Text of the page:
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Journalist Henry Akubuiro’s intriguing view of the seedy side of Lagos

By Melody Fidelis   |   12 July 2017   |   4:10 am  

Henry Akubuiro


The melting pot status of Lagos came alive last week at a reading held in honour of writer and journalist, Mr. Henry Akubuiro, at the University of Lagos’ Department of English, with its regular book reading event. Akubuiro’s Prodigals in Paradise, which dwells on the grim, downtroden side of the city, known for its extravagance and uninhibited opulence, was the book in focus.
 
Prodigals in Paradise tells the story of a fresh university graduate, Nicodemus, a first-time visitor to Lagos, who finds, to his dismay, that life is not a bed of roses. His uncle, Job, whom he is putting up with in the city, is, against all expectations, living in a slum teeming with all manners of dubious characters. Job himself ekes a living as an okada rider, having tried all kinds of menial jobs in Lagos without luck. Disillusionment stares Nicodemus in the face as he comes to terms with the fact that white collar jobs aren’t there for the taking, even with his impressive result. When he eventually gets a job, it is to serve as a bus conductor, which ends unceremoniously due to his inability to compromise himself.
 
At the reading session, Akubuiro said he is appalled by the social contradictions in society, where the haves get richer and the chances of survival get dimmer for the have-nots.
 
He noted, “In the western world, there are social provisions for the unemployed, which isn’t the case in most African countries. Every work of art bears the stamp of the society that produces it; mine isn’t an exception”.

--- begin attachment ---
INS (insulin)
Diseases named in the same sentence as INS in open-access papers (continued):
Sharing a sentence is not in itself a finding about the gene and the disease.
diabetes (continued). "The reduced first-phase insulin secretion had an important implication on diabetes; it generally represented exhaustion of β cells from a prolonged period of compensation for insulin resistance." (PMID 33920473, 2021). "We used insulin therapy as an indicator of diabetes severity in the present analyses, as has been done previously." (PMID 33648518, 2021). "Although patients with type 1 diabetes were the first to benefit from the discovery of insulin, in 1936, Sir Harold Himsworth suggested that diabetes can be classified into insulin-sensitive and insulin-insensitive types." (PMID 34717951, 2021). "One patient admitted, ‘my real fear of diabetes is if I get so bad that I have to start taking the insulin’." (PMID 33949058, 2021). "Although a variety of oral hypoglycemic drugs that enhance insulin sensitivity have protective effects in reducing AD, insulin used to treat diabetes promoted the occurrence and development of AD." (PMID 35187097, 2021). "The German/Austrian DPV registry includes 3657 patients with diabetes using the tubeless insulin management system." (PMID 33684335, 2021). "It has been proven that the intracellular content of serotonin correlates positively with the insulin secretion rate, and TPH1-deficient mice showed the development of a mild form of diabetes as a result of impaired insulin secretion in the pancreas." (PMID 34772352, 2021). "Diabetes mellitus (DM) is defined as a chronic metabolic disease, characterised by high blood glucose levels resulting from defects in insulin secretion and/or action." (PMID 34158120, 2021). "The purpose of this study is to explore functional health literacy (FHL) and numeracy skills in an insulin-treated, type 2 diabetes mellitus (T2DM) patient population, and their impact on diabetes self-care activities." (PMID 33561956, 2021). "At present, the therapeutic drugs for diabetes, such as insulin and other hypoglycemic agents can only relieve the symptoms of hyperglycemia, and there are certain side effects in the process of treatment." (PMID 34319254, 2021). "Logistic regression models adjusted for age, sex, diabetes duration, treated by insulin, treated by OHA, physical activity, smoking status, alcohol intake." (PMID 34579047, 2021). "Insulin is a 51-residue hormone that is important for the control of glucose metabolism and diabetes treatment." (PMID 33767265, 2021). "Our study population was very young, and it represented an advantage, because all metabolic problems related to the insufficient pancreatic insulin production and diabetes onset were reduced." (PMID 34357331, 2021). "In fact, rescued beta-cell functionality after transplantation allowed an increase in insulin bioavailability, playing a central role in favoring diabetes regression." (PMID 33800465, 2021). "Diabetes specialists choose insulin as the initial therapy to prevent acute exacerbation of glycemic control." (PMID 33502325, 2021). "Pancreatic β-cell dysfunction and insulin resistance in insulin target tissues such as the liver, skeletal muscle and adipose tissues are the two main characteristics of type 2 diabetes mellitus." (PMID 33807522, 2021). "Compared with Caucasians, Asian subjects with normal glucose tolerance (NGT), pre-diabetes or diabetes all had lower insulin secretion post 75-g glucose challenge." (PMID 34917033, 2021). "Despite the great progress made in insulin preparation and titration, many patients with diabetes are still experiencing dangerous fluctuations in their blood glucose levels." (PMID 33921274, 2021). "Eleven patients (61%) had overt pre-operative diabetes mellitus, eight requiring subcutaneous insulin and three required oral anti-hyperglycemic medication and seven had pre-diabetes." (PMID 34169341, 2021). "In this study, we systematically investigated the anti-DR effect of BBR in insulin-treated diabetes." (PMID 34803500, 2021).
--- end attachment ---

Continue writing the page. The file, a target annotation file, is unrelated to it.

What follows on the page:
The arts editor of The Sun stated that the plot of the story is evident in the forlorn hope  that become crystal clear in the lives of occupants of Paradise, adding ‘I am not just being pessimistic, but the reality in the story shows that constituted authority isn’t doing enough to alleviate the sufferings of the masses and the criminal elements among us will always have an excuse to perform their nefarious activities.”
 
Akubuiro stressed that his novel is a wake up call to those in power to live up to their responsibilities and also serves as an eye-opener to the reality of fake religiosity in society. He, however, said it doesn’t mean that there are no genuine men and women of God.
 
With his journalistic bird-eye view of Nigeria’s creative landscape as a literary reporter of many years, Akubuiro lamented that there are limited chances for young writers to get their manuscripts published traditionally in Nigeria as many writers prefer self-publishing in order not to let their craft die.
 
Host of the event and Head of English Department (UNILAG), Prof. Hope Eghagha said the department was please to have Akubuiro as guest writer. He describe him as a creative writer, who has won many awards including BBC World Service “What’s News?” , Young Reporters Competition (1998), National Essay Competition (1998), ANA Literary Journalist of the Year (2005), and ANA/Lantern Book Prize for Children’s Literature (2009) and Prodigals in Paradise was also shortlisted for ANA Prose Prize 2016.

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Henry Akubuiro


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